Crafting a Perfect Cover Letter
Regardless of how impressive your resume may be, cover letters are the first thing most employers see so it’s incredibly important to spend some time perfecting them before submitting a job application. Along with identifying the exact position you are applying for and why you are worthy of consideration, your cover letter gives you a chance to market yourself by highlighting the specific skills and credentials that make you qualified. If done well, your cover letter should give a hiring manager the impression that you would be a perfect fit for the job in question.
Below, I’ve outlined a few things that are important to consider when crafting a cover letter.
Customize it. The last thing you want to do in a cover letter is copy and paste sentences your resumé or from old cover letter drafts. You must always tailor your cover letter for the specific position being advertised. Make sure to reiterate key words found in the job posting or classified ad, so that whoever is reading it can tell that you understand exactly what the job requires. For example, if GDS experience and sales experience are listed under required qualifications, identify which GDS systems you have used (Sabre, Amadeus, etc.) and talk about your track record in sales.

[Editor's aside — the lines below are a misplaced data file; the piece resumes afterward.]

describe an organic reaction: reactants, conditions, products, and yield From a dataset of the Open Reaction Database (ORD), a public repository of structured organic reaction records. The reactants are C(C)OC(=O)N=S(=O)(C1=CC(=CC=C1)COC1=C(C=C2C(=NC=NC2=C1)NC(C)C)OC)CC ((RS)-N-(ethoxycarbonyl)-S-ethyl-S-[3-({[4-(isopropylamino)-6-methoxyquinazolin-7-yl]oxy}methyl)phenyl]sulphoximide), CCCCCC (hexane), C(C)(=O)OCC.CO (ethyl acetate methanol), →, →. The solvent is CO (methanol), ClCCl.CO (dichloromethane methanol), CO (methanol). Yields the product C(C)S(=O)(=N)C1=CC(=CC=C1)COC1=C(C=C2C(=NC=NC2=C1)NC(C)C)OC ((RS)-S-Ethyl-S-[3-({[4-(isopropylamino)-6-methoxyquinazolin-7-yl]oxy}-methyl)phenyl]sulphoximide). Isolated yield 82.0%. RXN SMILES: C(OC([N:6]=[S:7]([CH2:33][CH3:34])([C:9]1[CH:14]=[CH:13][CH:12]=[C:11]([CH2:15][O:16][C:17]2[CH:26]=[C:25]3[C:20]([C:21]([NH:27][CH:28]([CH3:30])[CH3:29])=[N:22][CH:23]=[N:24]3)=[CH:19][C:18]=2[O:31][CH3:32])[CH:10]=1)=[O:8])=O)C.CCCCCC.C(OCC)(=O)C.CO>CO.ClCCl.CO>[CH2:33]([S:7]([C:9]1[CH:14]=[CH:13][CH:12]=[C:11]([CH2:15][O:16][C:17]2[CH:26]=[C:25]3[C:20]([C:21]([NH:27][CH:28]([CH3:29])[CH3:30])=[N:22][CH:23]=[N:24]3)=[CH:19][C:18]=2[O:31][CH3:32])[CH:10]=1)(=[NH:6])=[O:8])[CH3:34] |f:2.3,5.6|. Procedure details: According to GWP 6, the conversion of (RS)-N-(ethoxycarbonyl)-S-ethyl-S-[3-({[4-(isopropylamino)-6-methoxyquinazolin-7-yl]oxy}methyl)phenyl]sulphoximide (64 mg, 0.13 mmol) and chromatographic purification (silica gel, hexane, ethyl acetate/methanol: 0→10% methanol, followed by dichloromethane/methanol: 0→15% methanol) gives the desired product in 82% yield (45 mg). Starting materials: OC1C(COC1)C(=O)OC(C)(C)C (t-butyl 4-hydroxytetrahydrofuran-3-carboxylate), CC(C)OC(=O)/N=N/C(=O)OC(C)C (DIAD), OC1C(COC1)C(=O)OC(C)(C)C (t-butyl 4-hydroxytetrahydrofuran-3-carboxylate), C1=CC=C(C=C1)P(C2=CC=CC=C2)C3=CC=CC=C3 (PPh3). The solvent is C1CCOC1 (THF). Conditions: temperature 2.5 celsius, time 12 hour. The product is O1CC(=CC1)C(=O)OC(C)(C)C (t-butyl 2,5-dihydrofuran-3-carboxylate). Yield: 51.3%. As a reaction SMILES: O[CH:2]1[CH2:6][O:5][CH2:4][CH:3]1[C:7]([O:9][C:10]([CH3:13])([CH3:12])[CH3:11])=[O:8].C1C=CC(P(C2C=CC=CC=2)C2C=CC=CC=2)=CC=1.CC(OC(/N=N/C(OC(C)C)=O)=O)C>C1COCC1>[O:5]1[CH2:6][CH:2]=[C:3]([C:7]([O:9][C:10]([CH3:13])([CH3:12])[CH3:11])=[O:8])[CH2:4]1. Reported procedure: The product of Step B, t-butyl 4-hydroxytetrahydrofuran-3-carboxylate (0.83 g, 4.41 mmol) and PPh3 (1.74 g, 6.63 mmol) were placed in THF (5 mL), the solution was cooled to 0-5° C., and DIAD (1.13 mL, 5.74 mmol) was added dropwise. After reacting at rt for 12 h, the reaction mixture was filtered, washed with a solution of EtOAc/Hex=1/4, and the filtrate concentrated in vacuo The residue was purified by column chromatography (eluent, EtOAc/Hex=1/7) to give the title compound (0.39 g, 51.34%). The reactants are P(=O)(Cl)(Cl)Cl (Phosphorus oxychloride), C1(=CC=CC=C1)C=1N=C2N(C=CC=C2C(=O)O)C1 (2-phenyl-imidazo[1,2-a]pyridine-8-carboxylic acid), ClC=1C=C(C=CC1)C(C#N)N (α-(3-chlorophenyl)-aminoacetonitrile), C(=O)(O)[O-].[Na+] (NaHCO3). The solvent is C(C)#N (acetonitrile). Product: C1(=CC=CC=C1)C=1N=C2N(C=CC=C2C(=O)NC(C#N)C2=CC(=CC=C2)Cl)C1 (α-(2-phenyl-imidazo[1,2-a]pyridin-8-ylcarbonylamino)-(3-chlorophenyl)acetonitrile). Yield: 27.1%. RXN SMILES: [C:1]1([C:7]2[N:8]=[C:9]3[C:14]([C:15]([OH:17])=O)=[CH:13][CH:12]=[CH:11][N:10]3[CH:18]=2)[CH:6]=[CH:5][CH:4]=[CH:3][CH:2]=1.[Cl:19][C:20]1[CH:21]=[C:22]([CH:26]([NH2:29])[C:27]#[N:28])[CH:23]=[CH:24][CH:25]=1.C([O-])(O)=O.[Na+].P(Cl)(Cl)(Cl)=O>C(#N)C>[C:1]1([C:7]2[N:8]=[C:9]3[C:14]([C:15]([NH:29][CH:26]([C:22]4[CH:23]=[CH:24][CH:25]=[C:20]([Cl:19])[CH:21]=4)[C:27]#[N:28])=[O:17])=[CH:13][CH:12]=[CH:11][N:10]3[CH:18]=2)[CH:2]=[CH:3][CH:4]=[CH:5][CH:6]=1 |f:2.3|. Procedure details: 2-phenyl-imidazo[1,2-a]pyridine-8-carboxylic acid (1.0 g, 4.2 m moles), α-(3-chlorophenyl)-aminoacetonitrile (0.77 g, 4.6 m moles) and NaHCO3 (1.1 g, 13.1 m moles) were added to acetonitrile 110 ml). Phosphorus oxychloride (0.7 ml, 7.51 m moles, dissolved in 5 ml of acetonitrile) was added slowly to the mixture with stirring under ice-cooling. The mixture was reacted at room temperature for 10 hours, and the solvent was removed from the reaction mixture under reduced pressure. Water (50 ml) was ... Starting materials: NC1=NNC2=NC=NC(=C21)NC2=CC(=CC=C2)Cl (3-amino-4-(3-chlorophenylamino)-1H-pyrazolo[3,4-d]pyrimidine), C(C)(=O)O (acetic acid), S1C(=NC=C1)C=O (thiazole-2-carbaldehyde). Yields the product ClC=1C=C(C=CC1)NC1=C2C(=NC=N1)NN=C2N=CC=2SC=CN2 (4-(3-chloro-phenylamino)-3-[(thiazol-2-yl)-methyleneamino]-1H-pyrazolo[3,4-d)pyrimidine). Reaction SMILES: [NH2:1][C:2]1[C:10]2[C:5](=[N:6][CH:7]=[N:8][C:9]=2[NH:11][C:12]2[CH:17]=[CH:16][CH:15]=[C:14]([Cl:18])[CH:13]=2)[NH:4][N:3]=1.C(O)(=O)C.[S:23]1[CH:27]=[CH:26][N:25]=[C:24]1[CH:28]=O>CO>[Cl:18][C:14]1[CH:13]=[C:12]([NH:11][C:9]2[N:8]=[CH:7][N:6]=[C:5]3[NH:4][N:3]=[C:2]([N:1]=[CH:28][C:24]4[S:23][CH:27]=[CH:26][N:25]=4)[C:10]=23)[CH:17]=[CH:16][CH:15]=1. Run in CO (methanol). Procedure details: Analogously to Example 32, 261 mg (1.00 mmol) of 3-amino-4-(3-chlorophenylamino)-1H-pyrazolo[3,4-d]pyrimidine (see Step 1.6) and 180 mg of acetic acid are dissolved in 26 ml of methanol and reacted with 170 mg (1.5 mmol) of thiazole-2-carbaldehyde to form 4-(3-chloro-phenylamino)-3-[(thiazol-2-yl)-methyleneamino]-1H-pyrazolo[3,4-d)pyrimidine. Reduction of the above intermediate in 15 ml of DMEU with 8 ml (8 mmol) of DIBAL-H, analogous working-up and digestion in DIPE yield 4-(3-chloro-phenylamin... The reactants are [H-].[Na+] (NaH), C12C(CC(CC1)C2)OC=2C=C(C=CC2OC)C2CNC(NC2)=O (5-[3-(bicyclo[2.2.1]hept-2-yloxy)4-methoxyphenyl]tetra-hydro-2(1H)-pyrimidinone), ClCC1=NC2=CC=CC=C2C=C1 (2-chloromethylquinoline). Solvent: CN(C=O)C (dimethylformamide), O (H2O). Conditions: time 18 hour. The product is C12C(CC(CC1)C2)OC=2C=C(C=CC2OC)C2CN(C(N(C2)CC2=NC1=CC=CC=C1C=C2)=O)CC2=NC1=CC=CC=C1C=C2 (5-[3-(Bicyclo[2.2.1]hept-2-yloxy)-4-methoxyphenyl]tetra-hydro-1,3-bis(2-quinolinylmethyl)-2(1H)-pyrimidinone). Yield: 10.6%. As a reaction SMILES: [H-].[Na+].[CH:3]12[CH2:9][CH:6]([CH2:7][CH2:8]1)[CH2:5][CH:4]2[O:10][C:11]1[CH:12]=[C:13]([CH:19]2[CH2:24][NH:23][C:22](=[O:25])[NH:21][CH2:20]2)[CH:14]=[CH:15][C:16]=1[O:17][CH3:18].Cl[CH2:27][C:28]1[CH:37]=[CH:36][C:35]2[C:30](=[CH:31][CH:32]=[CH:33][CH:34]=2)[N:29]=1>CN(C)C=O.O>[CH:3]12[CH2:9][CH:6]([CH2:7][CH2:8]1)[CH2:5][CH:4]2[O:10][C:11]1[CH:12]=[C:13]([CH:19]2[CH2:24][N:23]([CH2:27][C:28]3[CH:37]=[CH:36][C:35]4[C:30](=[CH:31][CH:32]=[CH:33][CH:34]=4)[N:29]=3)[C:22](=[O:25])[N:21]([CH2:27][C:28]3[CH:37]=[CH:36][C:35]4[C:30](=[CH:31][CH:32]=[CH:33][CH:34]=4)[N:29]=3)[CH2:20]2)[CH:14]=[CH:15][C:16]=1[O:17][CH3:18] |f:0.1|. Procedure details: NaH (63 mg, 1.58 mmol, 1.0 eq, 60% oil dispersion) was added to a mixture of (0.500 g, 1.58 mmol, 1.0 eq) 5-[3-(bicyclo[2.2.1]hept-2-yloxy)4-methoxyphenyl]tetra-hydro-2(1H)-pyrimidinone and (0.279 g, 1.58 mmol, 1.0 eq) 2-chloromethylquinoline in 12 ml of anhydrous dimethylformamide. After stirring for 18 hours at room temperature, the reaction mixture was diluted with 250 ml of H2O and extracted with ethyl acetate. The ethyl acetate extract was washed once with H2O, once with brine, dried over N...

Keep it brief. A prospective employer is more likely to read your cover letter quickly or even skim over it rather than examine each sentence carefully, so say what needs to be said in as few words as possible. Keep it crisp, clear and concise, and never write more than three or four short paragraphs; cover letters should always be kept to a single page.
Display confidence, but don’t boast. Try not to exert overzealous confidence in your cover letter. Arrogance is not what employers are looking for, as they don’t want to waste time interviewing someone that might be overstating their abilities. Avoid statements like “I am convinced that I am the best candidate for this job, and if you were to grant me an interview I know you would reach the same conclusion.” Don’t misrepresent yourself in any way—be honest, and try to find a happy medium between confident and humble.
Make it a PDF. Format your cover letter and resume in PDF format, unless the posting specifically states otherwise. PDF files are compatible with most systems and will not appear differently, in terms of fonts and formatting, from one computer to the next. It’s quick and easy to export a Word document into PDF format so there’s no reason not to, and as a bonus it looks more professional.
If you follow these guidelines, along with general considerations of style, spelling and grammar, your cover letters are bound to make a good impression on prospective employers in your field.
By Dan McDonald
Dan is a Sales and Marketing Development Associate at Baxter Media. He graduated from the University of Toronto in 2011.